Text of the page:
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Oil Gains as Irma Impact Less Than Feared, Gulf in Repair Mode

13 September 2017

WTI crude declined by roughly 3% on Friday (, further widening the spread with Brent to over $6.

Futures were little changed in NY, up 3.7% for the week.

According to Reuters, as of yesterday, about 3.8 million bpd in refining capacity remained shut down, representing a fifth of the United States total.

A Reuters poll of six analysts taken ahead of inventory reports forecast that crude stocks likely rose by 2.3 million barrels in the week ended September 8.

Oil advanced as the market shrugged off Hurricane Irma's effect on demand, with the Texas Gulf Coast repairing itself after Harvey.

The Organization of the Petroleum Exporting Countries, of which Saudi Arabia is the largest member, and other producers including Russian Federation first agreed late a year ago to cap their production at around 1.8 million barrels a day lower than October 2016 levels.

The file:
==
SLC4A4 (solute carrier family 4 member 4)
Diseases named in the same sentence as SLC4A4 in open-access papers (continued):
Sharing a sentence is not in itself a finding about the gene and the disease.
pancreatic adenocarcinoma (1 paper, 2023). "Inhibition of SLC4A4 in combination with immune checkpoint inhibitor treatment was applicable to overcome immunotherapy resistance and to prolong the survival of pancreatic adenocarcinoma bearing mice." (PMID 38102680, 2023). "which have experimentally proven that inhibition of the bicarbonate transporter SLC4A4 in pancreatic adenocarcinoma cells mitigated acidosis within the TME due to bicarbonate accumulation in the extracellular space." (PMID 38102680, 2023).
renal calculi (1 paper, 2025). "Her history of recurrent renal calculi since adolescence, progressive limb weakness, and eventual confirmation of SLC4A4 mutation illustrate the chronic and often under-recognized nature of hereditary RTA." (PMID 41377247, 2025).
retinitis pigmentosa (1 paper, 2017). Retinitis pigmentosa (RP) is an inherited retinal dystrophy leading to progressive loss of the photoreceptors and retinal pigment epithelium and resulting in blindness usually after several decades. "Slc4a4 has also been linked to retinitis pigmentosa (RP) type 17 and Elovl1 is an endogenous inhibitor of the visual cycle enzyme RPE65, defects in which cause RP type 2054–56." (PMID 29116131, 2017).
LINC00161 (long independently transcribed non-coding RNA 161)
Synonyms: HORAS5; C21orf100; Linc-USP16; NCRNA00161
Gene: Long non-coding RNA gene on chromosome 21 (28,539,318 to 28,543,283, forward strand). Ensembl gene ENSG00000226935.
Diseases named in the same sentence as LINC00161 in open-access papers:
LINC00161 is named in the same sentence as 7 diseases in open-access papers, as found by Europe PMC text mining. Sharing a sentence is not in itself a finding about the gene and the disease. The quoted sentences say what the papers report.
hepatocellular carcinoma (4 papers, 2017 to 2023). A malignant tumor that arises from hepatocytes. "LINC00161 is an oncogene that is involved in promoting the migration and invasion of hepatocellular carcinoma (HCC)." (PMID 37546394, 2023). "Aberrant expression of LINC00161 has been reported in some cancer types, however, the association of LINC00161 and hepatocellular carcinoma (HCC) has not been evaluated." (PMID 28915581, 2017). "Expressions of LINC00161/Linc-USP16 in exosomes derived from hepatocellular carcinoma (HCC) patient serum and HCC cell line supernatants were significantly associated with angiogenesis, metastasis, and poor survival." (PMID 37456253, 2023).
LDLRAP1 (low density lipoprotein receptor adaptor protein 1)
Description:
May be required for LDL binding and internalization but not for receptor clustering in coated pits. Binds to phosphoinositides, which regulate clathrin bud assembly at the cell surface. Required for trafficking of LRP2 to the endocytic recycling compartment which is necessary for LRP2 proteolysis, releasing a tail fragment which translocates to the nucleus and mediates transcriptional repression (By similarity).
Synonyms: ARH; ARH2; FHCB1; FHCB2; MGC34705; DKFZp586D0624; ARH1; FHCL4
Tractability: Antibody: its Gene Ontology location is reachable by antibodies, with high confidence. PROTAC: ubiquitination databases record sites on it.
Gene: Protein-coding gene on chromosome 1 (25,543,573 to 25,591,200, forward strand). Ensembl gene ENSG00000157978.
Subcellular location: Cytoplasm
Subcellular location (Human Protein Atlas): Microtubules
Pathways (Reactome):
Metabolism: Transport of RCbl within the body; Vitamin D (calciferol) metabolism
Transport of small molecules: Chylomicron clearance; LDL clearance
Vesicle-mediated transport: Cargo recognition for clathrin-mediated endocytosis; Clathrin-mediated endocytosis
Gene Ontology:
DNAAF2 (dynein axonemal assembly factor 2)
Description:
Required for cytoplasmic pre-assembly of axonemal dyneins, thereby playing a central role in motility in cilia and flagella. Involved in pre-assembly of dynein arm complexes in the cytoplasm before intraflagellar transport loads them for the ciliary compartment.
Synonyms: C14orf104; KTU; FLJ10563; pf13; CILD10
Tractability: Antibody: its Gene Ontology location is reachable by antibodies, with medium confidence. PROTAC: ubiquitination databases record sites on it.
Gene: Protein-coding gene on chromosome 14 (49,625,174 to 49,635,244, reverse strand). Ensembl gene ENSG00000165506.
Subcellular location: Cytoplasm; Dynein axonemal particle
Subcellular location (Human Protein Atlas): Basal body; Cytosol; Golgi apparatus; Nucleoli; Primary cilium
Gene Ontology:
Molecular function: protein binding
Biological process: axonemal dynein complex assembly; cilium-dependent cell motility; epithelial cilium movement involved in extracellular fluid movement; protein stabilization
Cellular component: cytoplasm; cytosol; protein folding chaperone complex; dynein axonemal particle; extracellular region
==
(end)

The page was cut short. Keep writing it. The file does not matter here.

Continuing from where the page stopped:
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In a note Monday, however, analysts at Goldman Sachs said the negative impact on oil demand from Irma will be smaller than Harvey, which made landfall on the Texas coast on August 25.

The U.S. West Texas Intermediate crude October contract was at $47.62 a barrel by 09:00 a.m. ET (13:00 GMT), up 18 cents or about 0.38%.

Andy Lipow, president of Lipow Oil Associates, told CNBC that while Irma is not a direct threat to oil production or refining facilities, it is still cause for concern: "the biggest issue we face is the storage terminal and distribution system in Florida, which consumes about 500,000 barrels per day of gasoline and receives about 90 percent of it by vessel".

Elsewhere, for November delivery on the ICE Futures Exchange in London dropped 30 cents or 0.56% to $53.48 a barrel. The global benchmark crude traded at a premium of $5.10 to November WTI. The U.S. Energy Information Administration said in its weekly report on Thursday that U.S. crude stocks increased 4.6 million barrels last week, higher than market expectation of a 4.0-million barrel build.

Prices fell due to the uncertainty from Hurricane Irma.

"We believe that Irma will have a negative impact on oil demand but not on oil production or processing", Goldman Sachs analysts said in a note.

Oil Gains as Irma Impact Less Than Feared, Gulf in Repair Mode